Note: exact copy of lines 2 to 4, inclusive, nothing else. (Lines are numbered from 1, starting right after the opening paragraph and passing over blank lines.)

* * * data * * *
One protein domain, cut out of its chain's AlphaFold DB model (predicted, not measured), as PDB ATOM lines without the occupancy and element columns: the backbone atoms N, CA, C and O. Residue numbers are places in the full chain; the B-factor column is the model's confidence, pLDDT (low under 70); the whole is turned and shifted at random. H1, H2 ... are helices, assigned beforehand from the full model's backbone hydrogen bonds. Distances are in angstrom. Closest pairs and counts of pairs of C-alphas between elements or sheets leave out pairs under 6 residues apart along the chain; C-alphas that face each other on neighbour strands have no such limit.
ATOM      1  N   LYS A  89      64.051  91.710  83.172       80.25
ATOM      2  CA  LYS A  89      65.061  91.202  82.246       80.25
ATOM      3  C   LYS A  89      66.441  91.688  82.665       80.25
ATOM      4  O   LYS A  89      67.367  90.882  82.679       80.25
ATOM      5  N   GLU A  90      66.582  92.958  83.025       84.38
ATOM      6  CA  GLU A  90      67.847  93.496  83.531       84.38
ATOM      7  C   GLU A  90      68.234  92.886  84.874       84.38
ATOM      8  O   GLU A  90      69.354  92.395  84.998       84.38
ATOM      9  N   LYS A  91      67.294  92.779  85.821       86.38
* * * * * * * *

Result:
ATOM      2  CA  LYS A  89      65.061  91.202  82.246       80.25
ATOM      3  C   LYS A  89      66.441  91.688  82.665       80.25
ATOM      4  O   LYS A  89      67.367  90.882  82.679       80.25